One distinguishing characteristic of the internal martial arts is their approach to power generation, although many of the techniques studied are present in one form or another. The Neijia stand out in that much of their focus that they consciously strive to generate power through practiced execution of refined physical techniques instead of reliance on raw muscular force.
### Use of the ground
One of the simplest ways to generate power is by pushing off of the ground with the legs while (essentially) stiffening the arm you wish to extend the force through.
From a static analysis point of view, this is nearly identical to the classic stiff arm/straight arm/”don’t bother” maneuver found in American football and rugby.
In this technique, the player isn’t punching and they aren’t exercising a tremendous amount of localized strength. They are instead using their own skeletal frame and tendons to form a rigid structure that channels the incoming player’s momentum through the outstretched arm and into the ground. To the attacker, this is like crashing into a brick wall.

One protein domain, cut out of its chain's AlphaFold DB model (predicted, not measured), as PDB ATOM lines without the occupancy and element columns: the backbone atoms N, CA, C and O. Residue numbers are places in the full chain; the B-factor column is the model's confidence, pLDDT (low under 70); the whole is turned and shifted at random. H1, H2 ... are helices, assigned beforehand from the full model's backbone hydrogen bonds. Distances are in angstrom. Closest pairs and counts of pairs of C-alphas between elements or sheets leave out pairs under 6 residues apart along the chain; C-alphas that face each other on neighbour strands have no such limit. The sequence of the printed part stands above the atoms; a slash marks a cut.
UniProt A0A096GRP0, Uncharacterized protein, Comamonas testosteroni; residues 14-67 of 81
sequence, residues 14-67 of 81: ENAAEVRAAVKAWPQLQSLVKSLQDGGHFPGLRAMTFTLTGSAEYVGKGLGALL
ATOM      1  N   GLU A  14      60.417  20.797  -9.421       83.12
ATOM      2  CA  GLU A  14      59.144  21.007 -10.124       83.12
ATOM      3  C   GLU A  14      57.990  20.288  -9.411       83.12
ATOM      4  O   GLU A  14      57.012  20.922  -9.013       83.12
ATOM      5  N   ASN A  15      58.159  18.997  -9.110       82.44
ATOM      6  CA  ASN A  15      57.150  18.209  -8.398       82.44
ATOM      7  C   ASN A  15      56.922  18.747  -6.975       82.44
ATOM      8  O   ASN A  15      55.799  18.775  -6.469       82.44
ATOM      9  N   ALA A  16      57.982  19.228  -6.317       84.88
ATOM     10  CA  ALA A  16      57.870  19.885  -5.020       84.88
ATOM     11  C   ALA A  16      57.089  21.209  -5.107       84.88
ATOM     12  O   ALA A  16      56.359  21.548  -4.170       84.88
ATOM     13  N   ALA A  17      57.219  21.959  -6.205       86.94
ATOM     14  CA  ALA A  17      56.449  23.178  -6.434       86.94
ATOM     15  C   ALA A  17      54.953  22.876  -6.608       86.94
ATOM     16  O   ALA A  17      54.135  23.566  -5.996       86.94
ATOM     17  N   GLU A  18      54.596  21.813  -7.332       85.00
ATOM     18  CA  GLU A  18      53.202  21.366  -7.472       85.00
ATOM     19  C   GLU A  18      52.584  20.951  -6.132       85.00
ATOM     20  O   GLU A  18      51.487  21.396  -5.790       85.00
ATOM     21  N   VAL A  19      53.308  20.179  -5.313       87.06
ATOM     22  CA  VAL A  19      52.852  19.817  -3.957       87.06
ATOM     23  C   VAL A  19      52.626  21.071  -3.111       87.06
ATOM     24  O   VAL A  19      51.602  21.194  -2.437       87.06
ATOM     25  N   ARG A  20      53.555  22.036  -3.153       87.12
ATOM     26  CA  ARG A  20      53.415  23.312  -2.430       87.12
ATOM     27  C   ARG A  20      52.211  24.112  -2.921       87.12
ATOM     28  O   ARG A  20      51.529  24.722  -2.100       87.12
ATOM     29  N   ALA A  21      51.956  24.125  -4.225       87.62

In this application, the attacker’s momentum is used against them. But by learning to close the joints of the legs, hips, and arms and rapidly expanding them, a skilled practitioner can use the ground in the same way to generate power in their techniques. No upper body strength is used, but the same extensive power is pushed off the the ground and into (or if you’re nice, through) the opponent’s body.
Here’s one of my favorite clips of someone using the ground to throw their students around. Some of the students appear to be “helping” (bouncing or skipping excessively in sympathy with the movement – this is the martial art student’s way of being a suck up) but a much of the student tossing is genuine.
If you watch closely you can see the ripple of power going up through the instructor’s legs and torso and out through his arms and hands.
Out of time. More later!